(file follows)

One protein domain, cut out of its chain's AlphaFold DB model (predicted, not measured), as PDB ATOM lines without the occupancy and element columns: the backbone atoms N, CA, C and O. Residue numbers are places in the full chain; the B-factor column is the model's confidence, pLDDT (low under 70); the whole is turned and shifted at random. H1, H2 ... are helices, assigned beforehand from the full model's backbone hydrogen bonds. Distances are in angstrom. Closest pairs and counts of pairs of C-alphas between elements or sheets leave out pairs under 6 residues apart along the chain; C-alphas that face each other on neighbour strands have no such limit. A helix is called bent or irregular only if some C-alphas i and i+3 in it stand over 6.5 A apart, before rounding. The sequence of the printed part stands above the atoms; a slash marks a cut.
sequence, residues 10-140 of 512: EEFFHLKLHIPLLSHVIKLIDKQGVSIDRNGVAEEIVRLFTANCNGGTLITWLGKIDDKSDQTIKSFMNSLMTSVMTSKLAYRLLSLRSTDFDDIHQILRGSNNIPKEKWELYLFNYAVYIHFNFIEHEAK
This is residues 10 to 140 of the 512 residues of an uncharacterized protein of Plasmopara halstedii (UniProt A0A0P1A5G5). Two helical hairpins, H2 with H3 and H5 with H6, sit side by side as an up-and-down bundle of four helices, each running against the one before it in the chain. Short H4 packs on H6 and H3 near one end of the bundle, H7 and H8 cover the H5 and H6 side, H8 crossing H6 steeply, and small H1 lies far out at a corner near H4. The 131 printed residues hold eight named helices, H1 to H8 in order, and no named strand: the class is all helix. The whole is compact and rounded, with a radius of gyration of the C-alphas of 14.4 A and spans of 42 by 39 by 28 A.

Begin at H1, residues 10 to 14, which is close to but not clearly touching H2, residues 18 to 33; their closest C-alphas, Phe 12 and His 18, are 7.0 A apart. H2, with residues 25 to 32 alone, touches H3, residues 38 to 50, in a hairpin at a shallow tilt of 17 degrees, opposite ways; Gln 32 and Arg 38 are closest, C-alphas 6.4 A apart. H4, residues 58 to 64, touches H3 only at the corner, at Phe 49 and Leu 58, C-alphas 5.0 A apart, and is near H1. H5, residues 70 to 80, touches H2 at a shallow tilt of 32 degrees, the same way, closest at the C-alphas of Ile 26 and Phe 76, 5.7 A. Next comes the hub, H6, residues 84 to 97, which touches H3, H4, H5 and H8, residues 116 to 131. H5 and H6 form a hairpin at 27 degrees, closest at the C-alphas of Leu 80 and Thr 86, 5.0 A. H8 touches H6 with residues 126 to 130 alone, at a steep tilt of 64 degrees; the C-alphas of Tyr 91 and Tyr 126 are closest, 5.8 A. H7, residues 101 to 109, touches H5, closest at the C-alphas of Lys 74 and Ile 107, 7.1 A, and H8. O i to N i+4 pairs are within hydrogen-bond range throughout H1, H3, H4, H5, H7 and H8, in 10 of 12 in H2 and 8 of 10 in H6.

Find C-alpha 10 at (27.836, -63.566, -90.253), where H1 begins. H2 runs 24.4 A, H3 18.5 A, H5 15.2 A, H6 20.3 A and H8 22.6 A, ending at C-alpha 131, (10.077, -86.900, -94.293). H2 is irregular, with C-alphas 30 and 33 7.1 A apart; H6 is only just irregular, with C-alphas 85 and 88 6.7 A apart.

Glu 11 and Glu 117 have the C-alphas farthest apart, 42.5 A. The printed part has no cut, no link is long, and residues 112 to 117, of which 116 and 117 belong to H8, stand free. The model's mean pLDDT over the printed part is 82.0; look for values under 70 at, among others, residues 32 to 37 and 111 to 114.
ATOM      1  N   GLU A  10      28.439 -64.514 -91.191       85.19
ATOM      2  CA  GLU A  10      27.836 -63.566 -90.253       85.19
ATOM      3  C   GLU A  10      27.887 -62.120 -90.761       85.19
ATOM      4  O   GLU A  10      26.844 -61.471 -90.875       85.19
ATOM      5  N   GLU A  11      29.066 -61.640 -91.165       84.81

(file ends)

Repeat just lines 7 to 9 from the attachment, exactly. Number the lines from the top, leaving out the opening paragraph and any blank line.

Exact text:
ATOM      2  CA  GLU A  10      27.836 -63.566 -90.253       85.19
ATOM      3  C   GLU A  10      27.887 -62.120 -90.761       85.19
ATOM      4  O   GLU A  10      26.844 -61.471 -90.875       85.19